Jennifer A.Martin, Jorge L. Chávez, Yaroslav Chushak, Richard R. Chapleau, Joshua Hagen & Nancy Kelley-Loughnane
Analytical and Bioanalytical Chemistry
2014 vol: 406(19) pp:4637-4647 doi: 10.1007/s00216-014-7883-8
The first-known aptamer for the stress biomarker cortisol was selected using a tunable stringency magnetic bead selection strategy. The capture DNA probe immobilized on the beads was systematically lengthened to increase the number of bases bound to the complementary pool primer regions following selection enrichment. This resulted in a single sequence (15–1) dominating the final round 15 pool, where the same sequence was the second-highest copy number candidate in the enriched pool with the shorter capture DNA probe (round 13). A thorough analysis of the next-generation sequencing results showed that a high copy number may only correlate with enhanced affinity under certain stringency and enrichment conditions, in contrast with prior published reports. Aptamer 15–1 demonstrated enhanced binding to cortisol (Kd = 6.9 ± 2.8 μM by equilibrium dialysis; 16.1 ± 0.6 μM by microscale thermophoresis) when compared with the top sequence from round 13 and the negative control progesterone. Whereas most aptamer selections terminate at the selection round demonstrating the highest enrichment, this work shows that extending the selection with higher stringency conditions leads to lower amounts eluted by the target but higher copy numbers of a sequence with enhanced binding. The structure-switching aptamer was applied to a gold nanoparticle assay in buffer and was shown to discriminate between cortisol and two other stress biomarkers, norepinephrine and epinephrine, and a structurally analogous biomarker of liver dysfunction, cholic acid. We believe this approach enhances aptamer selection and serves as proof-of-principle work toward development of point-of-care diagnostics for medical, combat, or bioterrorism targets.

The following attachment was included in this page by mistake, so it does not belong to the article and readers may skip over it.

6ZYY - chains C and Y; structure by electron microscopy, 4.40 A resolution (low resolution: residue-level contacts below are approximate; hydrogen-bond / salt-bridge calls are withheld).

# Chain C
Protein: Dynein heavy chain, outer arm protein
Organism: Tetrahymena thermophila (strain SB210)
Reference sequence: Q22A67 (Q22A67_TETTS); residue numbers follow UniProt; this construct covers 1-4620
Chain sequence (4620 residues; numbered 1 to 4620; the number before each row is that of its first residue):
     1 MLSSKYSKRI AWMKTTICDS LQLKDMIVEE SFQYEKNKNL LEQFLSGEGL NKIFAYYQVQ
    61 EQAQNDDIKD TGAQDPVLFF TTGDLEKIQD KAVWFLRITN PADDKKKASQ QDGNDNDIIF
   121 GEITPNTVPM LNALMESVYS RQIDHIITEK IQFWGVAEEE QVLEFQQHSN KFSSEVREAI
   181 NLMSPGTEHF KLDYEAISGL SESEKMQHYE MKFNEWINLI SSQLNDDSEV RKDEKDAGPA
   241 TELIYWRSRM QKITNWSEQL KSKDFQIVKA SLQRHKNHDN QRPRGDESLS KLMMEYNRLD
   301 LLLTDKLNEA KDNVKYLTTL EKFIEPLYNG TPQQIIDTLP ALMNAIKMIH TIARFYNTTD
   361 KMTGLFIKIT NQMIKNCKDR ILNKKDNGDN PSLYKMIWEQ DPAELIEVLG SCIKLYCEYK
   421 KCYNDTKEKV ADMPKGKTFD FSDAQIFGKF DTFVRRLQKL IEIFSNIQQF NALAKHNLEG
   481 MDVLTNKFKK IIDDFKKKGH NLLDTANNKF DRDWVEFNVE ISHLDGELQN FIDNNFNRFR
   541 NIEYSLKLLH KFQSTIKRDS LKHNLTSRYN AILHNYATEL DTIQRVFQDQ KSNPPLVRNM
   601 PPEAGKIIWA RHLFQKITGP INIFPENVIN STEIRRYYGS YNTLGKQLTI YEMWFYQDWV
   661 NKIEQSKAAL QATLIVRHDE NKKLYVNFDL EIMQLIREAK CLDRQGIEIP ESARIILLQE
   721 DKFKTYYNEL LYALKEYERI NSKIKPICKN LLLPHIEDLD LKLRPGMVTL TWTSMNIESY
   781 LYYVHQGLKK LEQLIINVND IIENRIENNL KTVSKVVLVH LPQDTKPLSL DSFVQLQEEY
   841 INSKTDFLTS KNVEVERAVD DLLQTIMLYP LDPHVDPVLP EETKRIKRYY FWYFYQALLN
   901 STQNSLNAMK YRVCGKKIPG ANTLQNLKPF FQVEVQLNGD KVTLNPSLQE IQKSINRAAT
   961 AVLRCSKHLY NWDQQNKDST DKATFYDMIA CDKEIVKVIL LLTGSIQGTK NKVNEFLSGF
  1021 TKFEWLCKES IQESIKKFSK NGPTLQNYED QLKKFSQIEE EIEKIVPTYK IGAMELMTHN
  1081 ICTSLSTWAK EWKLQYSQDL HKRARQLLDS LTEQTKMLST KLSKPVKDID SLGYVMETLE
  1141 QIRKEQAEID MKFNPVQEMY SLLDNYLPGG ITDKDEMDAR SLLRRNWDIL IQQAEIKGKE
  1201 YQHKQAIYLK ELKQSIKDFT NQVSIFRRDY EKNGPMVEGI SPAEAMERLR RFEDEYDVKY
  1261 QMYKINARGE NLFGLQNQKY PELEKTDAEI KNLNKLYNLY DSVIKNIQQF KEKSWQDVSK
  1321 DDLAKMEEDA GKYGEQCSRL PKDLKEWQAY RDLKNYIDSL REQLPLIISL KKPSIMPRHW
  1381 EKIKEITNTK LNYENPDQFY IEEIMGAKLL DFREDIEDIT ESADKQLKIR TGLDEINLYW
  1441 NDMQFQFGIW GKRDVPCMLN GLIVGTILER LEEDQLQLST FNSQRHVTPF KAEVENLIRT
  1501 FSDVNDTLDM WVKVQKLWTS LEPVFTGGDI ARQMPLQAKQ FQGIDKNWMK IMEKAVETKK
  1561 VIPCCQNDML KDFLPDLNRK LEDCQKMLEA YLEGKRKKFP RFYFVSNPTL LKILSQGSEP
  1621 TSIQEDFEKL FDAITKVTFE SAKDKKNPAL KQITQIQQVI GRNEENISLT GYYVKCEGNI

Topics: Aptamers, Nucleic acids, DNA, Small molecules, Monolith – MicroScale Thermophoresis, MST, Proteins, Publications